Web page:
It was a confluence of magnificent proportions that led six agents from the joint terrorism task force to knock on my door Wednesday morning. Little did we know our seemingly innocent, if curious to a fault, Googling of certain things was creating a perfect storm of terrorism profiling. Because somewhere out there, someone was watching. Someone whose job it is to piece together the things people do on the internet raised the red flag when they saw our search history.Warrantless Cellphone Tracking Upheld
Most of it was innocent enough. I had researched pressure cookers. My husband was looking for a backpack. And maybe in another time those two things together would have seemed innocuous, but we are in “these times” now.
I was at work when it happened. My husband called me as soon as it was over, almost laughing about it but I wasn’t joining in the laughter. His call left me shaken and anxious.
What happened was this: At about 9:00 am, my husband, who happened to be home yesterday, was sitting in the living room with our two dogs when he heard a couple of cars pull up outside. He looked out the window and saw three black SUVs in front of our house; two at the curb in front and one pulled up behind my husband’s Jeep in the driveway, as if to block him from leaving.
Six gentleman in casual clothes emerged from the vehicles and spread out as they walked toward the house, two toward the backyard on one side, two on the other side, two toward the front door.
They walked around the living room, studied the books on the shelf (nope, no bomb making books, no Anarchist Cookbook), looked at all our pictures, glanced into our bedroom, pet our dogs. They asked if they could go in my son’s bedroom but when my husband said my son was sleeping in there, they let it be.
They asked about me, where was I, where do I work, where do my parents live. Do you have any bombs, they asked. Do you own a pressure cooker? My husband said no, but we have a rice cooker. Can you make a bomb with that? My husband said no, my wife uses it to make quinoa. What the hell is quinoa, they asked.
Have you ever looked up how to make a pressure cooker bomb? My husband, ever the oppositional kind, asked them if they themselves weren’t curious as to how a pressure cooker bomb works, if they ever looked it up. Two of them admitted they did.
45 minutes later, they shook my husband’s hand and left. That’s when he called me and relayed the story. That’s when I felt a sense of creeping dread take over. What else had I looked up? What kind of searches did I do that alone seemed innocent enough but put together could make someone suspicious?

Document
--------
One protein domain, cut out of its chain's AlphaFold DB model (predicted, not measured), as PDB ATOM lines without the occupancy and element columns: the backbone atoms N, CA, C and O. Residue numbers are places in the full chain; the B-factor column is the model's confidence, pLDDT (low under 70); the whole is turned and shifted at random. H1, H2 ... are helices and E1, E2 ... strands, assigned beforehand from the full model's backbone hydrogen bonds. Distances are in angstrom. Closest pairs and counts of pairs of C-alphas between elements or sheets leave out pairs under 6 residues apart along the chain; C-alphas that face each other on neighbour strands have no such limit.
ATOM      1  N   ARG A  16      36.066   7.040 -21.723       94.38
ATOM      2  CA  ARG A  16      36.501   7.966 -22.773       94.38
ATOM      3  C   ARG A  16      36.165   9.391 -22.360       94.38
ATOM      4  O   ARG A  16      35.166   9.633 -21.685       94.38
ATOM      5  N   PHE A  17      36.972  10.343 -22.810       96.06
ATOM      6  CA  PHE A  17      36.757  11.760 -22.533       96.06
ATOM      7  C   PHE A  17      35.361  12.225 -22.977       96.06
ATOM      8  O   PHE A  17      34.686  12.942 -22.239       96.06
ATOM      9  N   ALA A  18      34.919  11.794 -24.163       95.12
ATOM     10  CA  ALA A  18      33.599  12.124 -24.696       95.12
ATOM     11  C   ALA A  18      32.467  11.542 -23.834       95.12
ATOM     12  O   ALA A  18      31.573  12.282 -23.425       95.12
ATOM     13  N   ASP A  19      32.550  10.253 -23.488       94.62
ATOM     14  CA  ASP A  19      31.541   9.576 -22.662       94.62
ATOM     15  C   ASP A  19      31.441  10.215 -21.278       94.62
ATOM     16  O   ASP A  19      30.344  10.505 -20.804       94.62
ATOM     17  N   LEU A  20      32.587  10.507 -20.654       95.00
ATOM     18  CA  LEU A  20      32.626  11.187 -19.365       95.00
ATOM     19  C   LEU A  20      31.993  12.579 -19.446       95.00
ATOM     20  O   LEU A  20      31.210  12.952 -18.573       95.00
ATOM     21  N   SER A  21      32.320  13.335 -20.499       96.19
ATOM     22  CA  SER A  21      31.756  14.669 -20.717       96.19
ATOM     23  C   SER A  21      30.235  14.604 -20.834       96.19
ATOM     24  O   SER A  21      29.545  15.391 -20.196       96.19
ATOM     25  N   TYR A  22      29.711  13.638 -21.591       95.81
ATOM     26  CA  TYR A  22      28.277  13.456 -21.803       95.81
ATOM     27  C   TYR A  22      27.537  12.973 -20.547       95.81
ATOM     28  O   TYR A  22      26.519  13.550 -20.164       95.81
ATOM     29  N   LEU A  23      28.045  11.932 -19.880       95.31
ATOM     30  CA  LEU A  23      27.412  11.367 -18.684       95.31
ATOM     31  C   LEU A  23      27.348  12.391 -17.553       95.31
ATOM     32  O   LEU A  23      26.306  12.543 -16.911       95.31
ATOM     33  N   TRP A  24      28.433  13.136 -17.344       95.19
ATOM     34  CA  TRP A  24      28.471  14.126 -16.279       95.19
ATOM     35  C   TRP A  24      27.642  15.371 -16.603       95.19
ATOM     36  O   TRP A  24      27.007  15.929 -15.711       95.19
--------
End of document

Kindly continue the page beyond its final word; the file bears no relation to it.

They mentioned that they do this about 100 times a week.
Mostly I felt a great sense of anxiety. This is where we are at. Where you have no expectation of privacy. Where trying to learn how to cook some lentils could possibly land you on a watch list. Where you have to watch every little thing you do because someone else is watching every little thing you do.
All I know is if I’m going to buy a pressure cooker in the near future, I’m not doing it online.
I’m scared. And not of the right things.
CLARIFICATION AND UPDATE
We found out through the Suffolk Police Department that the searches involved also things my husband looked up at his old job. We were not made aware of this at the time of questioning and were led to believe it was solely from searches from within our house.
In a significant victory for law enforcement, a federal appeals court on Tuesday said that government authorities could extract historical location data directly from telecommunications carriers without a search warrant.What Google Knows About You
The closely watched case, in the United States Court of Appeals for the Fifth Circuit, is the first ruling that squarely addresses the constitutionality of warrantless searches of historical location data stored by cellphone service providers. Ruling 2 to 1, the court said a warrantless search was “not per se unconstitutional” because location data was “clearly a business record” and therefore not protected by the Fourth Amendment.
For now, the ruling sets an important precedent: It allows law enforcement officials in the Fifth Circuit to chronicle the whereabouts of an American with a court order that falls short of a search warrant based on probable cause.
“This decision is a big deal,” said Catherine Crump, a lawyer with the American Civil Liberties Union. “It’s a big deal and a big blow to Americans’ privacy rights.”
Cellphone privacy measures have been proposed in the Senate and House that would require law enforcement agents to obtain search warrants before prying open location records. Montana recently became the first state to require a warrant for location data. Maine soon followed. California passed a similar measure last year but Gov. Jerry Brown, a Democrat, vetoed it, saying it did not strike what he called the right balance between the demands of civil libertarians and the police.